The next Apple Watch might finally cut the iPhone’s digital cord
The next generation Apple Watch might break free from your iPhone and connect directly to cellular networks, according to a report from reliable insider Mark Gurman of Bloomberg, who cited “people familiar with the matter.”
The network access would come via new LTE modems in the devices, which sources claim will be supplied by Intel. The unnamed Apple Watch, which might be called the “Series 3,” is expected to launch later this year with the next generation of Apple products, although it could be delayed.
The new connectivity could allow wearers to use their device for internet-dependent tasks like downloading music and apps without having a connected iPhone nearby, finally giving us the untethered wearable experience we’ve been hoping for since the original was released in 2015.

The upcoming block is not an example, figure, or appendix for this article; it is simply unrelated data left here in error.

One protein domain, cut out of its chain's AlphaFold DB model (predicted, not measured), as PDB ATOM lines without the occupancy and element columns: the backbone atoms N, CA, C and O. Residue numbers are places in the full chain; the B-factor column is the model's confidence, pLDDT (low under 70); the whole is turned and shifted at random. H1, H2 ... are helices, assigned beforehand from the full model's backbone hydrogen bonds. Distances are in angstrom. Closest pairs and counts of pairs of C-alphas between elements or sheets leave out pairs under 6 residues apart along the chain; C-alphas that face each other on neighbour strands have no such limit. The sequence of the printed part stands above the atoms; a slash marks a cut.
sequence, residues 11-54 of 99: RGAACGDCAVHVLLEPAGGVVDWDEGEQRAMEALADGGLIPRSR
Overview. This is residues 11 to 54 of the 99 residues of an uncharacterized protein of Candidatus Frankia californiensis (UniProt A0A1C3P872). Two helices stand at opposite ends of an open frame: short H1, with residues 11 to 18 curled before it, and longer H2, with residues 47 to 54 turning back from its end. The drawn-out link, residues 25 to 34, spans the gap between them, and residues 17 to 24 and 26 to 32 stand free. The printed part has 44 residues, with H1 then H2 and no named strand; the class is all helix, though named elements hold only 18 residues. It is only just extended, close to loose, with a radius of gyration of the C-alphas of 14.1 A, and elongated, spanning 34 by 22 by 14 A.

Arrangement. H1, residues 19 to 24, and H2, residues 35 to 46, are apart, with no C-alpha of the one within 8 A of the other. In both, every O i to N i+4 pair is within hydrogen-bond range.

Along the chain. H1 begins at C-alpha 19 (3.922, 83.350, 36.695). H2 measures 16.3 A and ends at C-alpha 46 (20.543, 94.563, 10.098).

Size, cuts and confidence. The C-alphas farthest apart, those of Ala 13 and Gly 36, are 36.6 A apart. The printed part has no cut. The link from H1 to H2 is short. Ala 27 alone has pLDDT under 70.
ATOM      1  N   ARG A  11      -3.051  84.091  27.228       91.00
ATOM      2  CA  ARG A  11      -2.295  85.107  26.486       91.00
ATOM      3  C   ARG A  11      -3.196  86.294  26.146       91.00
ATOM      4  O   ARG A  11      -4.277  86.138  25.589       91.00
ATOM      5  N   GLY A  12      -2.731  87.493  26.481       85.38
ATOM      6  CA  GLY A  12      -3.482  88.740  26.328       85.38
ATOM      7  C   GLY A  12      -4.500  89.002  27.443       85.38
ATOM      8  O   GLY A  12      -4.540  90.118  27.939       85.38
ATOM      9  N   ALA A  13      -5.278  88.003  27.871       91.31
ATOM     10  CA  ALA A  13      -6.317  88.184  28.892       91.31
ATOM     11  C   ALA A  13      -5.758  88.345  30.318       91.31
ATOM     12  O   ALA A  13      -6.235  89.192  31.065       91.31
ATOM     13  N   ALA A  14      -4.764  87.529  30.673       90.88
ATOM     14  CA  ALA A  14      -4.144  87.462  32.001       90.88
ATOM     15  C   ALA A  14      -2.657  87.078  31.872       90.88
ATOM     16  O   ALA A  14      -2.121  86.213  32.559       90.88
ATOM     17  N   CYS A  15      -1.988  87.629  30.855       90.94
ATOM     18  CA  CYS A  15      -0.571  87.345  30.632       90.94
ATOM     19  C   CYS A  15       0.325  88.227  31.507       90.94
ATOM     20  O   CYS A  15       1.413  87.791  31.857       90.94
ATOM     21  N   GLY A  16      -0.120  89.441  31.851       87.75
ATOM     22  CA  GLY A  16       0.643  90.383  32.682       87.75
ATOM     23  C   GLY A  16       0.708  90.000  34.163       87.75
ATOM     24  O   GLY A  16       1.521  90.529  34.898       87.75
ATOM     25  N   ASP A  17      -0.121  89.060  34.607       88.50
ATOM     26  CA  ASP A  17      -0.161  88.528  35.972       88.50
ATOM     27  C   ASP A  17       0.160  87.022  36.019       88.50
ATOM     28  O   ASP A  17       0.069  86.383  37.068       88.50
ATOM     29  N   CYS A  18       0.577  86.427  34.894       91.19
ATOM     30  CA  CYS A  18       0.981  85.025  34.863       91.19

The report claims that Apple is currently in discussions with wireless carriers in the U.S. and Europe to offer the new LTE-connected watches, most notably those that already carry the iPhone. AT&T, Verizon, and T-Mobile reportedly have plans to sell the gadget.
There was no mention of any wrist-based phone call functionality, la Dick Tracy, so that type of phone-watch separation might still be left in the realm of comic books but better cellular connectivity is at least a step in that direction.
The addition of LTE chips would undoubtedly make the Apple Watch, the best selling wearable on the market, even more attractive to consumers but it might not be the only new feature coming later this year.
John Gruber, another trusted Apple whisperer, said in a blog post shortly after the Bloomberg report went live that the news left out one major element of the upcoming device that he’s heard about: an “all-new form factor.” The next Apple Watch might look and perform very differently from what we’ve come to expect, which could drive even more sales Apple’s way, along with the “super cycle” of upgrades expected with the iPhone 8.
Apple reps did not respond to our request for comment.
There’s no way we’ll know for sure until later this year, however, so until then, all we can do is keep an eye on our normal, non-cellular watches and wait.